UMMS Affiliation

Department of Quantitative Health Sciences; Clinical and Population Health Research Program, Graduate School of Biomedical Sciences

Publication Date

7-20-2016

Document Type

Article

Disciplines

Clinical Epidemiology | Epidemiology | Health Services Research

Abstract

BACKGROUND: Causal mediation analysis is often used to understand the impact of variables along the causal pathway of an occurrence relation. How well studies apply and report the elements of causal mediation analysis remains unknown.

METHODS: We systematically reviewed epidemiological studies published in 2015 that employed causal mediation analysis to estimate direct and indirect effects of observed associations between an exposure on an outcome. We identified potential epidemiological studies through conducting a citation search within Web of Science and a keyword search within PubMed. Two reviewers independently screened studies for eligibility. For eligible studies, one reviewer performed data extraction, and a senior epidemiologist confirmed the extracted information. Empirical application and methodological details of the technique were extracted and summarized.

RESULTS: Thirteen studies were eligible for data extraction. While the majority of studies reported and identified the effects of measures, most studies lacked sufficient details on the extent to which identifiability assumptions were satisfied. Although most studies addressed issues of unmeasured confounders either from empirical approaches or sensitivity analyses, the majority did not examine the potential bias arising from the measurement error of the mediator. Some studies allowed for exposure-mediator interaction and only a few presented results from models both with and without interactions. Power calculations were scarce.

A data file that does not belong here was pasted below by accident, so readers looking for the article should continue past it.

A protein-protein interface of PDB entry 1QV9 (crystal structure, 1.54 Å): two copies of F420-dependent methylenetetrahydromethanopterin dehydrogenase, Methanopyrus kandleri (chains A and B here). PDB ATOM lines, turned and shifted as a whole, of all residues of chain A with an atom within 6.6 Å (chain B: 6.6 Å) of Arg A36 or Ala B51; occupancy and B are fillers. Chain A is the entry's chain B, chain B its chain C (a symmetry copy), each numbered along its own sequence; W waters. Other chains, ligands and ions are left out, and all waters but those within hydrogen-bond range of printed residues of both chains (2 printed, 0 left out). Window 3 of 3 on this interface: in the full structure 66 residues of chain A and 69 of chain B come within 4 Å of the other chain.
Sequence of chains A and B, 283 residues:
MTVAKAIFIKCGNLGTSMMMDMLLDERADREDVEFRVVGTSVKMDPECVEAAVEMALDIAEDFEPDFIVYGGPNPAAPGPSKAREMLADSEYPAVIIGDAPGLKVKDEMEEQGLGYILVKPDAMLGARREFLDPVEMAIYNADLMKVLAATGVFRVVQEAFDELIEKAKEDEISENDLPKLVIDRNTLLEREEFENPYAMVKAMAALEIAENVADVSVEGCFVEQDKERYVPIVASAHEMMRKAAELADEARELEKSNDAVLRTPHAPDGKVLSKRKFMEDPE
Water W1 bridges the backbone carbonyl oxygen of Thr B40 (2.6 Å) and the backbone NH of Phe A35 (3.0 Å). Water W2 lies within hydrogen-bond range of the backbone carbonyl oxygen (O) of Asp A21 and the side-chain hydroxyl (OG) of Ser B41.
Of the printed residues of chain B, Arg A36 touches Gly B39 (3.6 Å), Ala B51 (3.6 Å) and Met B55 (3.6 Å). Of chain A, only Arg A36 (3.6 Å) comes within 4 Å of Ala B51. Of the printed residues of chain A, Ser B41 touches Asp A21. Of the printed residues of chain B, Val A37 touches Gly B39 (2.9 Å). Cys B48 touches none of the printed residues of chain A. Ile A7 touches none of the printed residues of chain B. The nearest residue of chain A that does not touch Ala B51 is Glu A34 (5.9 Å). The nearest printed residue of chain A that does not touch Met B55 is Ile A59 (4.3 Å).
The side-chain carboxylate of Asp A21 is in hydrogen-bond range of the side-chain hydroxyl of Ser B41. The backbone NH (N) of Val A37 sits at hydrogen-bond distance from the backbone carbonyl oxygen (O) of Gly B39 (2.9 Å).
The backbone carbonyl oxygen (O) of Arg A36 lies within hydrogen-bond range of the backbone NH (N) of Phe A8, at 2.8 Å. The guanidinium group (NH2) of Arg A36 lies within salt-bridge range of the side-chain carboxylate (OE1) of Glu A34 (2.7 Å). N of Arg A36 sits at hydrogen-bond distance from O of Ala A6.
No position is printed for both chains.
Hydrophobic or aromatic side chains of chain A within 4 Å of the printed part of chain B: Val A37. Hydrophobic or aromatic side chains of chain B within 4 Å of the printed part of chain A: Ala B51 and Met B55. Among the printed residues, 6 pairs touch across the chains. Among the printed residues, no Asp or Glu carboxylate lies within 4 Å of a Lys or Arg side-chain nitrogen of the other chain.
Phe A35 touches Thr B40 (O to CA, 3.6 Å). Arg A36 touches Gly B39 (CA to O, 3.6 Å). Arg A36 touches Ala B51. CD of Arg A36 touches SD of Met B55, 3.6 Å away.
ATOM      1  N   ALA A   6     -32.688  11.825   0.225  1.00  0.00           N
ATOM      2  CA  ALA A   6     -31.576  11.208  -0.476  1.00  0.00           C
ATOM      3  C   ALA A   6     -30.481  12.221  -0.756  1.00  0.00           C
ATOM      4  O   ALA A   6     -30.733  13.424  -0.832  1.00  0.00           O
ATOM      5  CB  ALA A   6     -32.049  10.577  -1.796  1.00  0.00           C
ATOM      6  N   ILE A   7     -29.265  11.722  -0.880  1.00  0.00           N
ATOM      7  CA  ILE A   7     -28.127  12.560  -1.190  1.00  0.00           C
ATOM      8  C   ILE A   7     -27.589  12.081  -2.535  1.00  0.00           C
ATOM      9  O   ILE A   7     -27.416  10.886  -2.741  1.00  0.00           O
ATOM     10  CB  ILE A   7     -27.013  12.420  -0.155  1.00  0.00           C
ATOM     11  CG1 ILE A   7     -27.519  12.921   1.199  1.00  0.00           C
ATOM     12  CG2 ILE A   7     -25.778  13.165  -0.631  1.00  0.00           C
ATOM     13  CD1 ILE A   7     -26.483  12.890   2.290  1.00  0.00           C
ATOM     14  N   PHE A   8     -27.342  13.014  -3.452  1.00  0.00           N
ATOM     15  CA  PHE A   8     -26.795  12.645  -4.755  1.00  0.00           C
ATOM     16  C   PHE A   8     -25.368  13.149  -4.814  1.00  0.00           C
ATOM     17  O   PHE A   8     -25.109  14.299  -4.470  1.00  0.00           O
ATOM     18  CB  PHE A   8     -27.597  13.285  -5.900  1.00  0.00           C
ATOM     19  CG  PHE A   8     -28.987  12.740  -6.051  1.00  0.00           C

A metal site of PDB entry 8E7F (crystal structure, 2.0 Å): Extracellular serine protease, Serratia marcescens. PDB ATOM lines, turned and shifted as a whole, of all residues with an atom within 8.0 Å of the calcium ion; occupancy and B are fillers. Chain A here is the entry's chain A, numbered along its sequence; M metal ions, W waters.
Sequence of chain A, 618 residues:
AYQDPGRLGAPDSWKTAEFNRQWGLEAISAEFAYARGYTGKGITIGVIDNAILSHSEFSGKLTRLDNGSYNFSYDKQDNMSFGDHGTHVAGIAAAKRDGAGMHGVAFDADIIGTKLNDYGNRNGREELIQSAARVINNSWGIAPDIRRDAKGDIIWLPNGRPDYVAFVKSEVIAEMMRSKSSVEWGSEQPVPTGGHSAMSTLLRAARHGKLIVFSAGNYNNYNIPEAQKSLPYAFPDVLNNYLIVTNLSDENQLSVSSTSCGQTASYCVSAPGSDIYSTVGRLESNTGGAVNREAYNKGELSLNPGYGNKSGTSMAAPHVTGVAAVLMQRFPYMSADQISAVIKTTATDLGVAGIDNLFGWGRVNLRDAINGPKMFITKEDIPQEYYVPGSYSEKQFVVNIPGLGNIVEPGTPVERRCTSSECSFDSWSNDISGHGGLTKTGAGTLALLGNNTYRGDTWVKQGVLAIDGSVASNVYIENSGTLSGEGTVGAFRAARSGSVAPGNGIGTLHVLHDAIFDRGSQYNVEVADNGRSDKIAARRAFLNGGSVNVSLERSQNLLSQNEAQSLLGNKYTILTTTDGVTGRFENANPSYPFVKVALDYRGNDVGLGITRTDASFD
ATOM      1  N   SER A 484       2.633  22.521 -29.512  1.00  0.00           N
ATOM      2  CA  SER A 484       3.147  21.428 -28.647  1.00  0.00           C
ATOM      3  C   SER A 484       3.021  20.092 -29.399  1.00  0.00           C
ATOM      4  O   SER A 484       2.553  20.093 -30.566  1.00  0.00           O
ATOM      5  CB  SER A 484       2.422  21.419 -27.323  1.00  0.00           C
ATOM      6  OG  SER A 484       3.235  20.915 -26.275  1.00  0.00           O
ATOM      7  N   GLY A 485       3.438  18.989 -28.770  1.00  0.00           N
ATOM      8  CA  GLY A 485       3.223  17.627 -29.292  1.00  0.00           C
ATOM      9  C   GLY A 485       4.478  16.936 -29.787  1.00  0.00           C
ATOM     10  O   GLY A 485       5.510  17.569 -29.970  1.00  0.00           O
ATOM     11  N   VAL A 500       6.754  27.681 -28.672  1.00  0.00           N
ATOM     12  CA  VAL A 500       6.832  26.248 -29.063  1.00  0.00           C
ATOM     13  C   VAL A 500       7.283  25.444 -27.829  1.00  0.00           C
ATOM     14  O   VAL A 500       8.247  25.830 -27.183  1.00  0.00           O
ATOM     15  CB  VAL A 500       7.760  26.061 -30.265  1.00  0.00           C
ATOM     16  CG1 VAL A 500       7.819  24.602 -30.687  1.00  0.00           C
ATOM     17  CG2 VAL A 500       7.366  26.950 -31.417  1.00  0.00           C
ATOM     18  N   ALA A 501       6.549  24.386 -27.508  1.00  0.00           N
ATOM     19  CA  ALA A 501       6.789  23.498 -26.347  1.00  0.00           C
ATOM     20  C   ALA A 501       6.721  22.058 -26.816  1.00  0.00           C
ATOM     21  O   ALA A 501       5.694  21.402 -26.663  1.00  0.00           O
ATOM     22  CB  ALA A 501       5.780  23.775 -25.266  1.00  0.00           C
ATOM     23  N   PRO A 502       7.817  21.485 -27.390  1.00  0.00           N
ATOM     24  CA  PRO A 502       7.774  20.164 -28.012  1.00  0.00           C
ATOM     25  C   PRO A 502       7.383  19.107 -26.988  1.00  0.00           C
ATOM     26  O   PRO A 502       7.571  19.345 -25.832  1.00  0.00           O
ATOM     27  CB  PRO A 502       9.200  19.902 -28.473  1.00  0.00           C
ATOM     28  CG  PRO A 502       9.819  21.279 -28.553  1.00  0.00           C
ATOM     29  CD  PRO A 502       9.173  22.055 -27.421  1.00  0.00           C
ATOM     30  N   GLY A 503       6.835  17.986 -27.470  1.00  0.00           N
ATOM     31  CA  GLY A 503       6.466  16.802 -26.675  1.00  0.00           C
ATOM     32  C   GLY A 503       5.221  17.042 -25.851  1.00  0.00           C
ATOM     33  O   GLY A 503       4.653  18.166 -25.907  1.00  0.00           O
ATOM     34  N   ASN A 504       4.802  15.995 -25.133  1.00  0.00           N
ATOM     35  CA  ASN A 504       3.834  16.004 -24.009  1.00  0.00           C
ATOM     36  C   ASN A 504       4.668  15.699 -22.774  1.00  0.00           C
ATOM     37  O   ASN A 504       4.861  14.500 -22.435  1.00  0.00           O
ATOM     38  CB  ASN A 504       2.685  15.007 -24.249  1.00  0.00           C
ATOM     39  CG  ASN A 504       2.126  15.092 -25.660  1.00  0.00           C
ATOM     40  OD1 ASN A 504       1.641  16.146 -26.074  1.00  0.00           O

CONCLUSIONS: Reporting of causal mediation analysis is varied and suboptimal. Given that the application of causal mediation analysis will likely continue to increase, developing standards of reporting of causal mediation analysis in epidemiological research would be prudent.

Rights and Permissions

Citation: BMC Res Notes. 2016 Jul 20;9(1):354. doi: 10.1186/s13104-016-2163-7. Link to article on publisher's site

Copyright © The Author(s) 2016. Open Access. This article is distributed under the terms of the Creative Commons Attribution 4.0 International License (http://creativecommons.org/licenses/by/4.0/), which permits unrestricted use, distribution, and reproduction in any medium, provided you give appropriate credit to the original author(s) and the source, provide a link to the Creative Commons license, and indicate if changes were made. The Creative Commons Public Domain Dedication waiver (http://creativecommons.org/publicdomain/zero/1.0/) applies to the data made available in this article, unless otherwise stated.

DOI of Published Version

10.1186/s13104-016-2163-7

Comments

Shao-Hsien Liu is a student in the Clinical and Population Health Research Program of the Graduate School of Biomedical Sciences at UMass Medical School.

Related Resources

Link to Article in PubMed

Keywords

Causal inference, Causal mediation analysis, Causality, Systematic review

Journal/Book/Conference Title

BMC research notes

PubMed ID

27439301

Creative Commons License

Creative Commons Attribution 4.0 License
This work is licensed under a Creative Commons Attribution 4.0 License.

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